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    Lead in Maggi ‘below detectable limits’: Nestle lawyer

    Synopsis

    The lawyers said CFTRI results showed that in some of the samples the presence of lead has been found as traces and far below the permissible limit.

    Maggi, Nestle India’s flagship brand, was banned by national food regulator FSSAI in 2015 resulting in the company taking a hit of Rs 450 crore
    Foods maker Nestle India’s lawyers said in court on Thursday that lead in its Maggi noodles was ‘below detectable limits’, during a court hearing as the Supreme court revived the class-action suit by the government against Nestle in the National Consumer Disputes Redressal Commission (NCDRC).

    “Reports show lead below detectable limits in some samples and only minuscule quantities of lead in others,” Nestle’s lawyer Rajesh Batra said in the court.

    Reacting to the justices as to why they should eat noodles if there is any lead, Nestle’s lawyers said: “It was explained by us that the lead is present everywhere and therefore post proper scientific evaluation, a limit of 2.5 parts per million (PPM) is fixed as permissible limit. We do not add any lead to the product and minuscule quantities can come from purely external sources like air, water and grains.”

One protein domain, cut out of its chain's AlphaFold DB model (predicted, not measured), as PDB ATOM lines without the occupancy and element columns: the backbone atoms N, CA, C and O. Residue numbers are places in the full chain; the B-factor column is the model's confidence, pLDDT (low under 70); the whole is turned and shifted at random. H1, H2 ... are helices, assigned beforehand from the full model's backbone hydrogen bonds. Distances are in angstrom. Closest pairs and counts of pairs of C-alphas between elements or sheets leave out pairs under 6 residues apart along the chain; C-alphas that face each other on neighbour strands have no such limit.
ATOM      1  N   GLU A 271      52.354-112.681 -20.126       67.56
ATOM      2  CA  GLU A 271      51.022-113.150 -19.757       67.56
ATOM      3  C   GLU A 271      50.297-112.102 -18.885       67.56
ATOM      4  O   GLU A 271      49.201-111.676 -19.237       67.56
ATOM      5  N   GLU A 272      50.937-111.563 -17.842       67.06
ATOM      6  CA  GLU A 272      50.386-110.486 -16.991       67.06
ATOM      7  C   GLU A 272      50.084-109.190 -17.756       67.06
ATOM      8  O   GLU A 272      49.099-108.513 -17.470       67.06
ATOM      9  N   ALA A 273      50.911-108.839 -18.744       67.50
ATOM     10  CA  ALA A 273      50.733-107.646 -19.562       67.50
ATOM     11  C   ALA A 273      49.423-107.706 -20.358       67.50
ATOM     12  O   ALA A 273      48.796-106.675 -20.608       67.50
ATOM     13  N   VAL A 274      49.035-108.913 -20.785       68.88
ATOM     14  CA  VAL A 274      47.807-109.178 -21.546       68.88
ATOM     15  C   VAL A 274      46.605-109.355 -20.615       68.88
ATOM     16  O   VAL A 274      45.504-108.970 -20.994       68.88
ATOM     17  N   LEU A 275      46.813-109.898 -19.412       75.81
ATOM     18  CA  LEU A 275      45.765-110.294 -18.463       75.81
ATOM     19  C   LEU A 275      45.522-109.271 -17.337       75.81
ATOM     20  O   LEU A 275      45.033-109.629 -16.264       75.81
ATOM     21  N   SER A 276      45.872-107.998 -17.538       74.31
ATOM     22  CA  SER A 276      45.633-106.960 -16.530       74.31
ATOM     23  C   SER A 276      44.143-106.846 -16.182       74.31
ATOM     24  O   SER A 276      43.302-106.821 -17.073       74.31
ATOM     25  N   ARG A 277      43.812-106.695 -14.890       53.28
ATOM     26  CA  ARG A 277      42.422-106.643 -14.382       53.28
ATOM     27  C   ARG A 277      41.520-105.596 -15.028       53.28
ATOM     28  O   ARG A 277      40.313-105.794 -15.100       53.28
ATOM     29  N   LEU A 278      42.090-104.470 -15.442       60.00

The lawyers said CFTRI results showed that in some of the samples the presence of lead has been found as traces and far below the permissible limit.

    A bench headed by Justice DY Chandrachud said the report from CFTRI (Central Food Technological Research Institute, Mysuru), where the testing of the Maggi noodle samples was conducted, will form the basis for the proceedings.

    Maggi, Nestle India’s flagship brand, was banned by national food regulator FSSAI in 2015 resulting in the company taking a hit of Rs 450 crore and destroying more than 30,000 tonnes of Maggi noodles.

    Following the ban, the Union government had moved the top consumer forum alleging unfair trade practices, false labelling and misleading advertisements by Nestlé and sought compensation of Rs 640 crore under provisions of the Consumer Protection Act, 1986.

    The brand was cleared by government authorities after five months of the ban. Maggi noodles has since bounced back as category leader with a current share of close to 60%.
    (Catch all the Business News, Breaking News Events and Latest News Updates on The Economic Times.)

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    2 Comments on this Story

    Sheelukkk Kumar583 days ago
    all know junk food is health detoriator,still we quarrel,eat if you like it,I did not like noodles before scandal,now I eat when ever change required.
    Ind 583 days ago
    All this to benefit Baba Ramdev? We all know Maggi noddles are the best among category.
    The Economic Times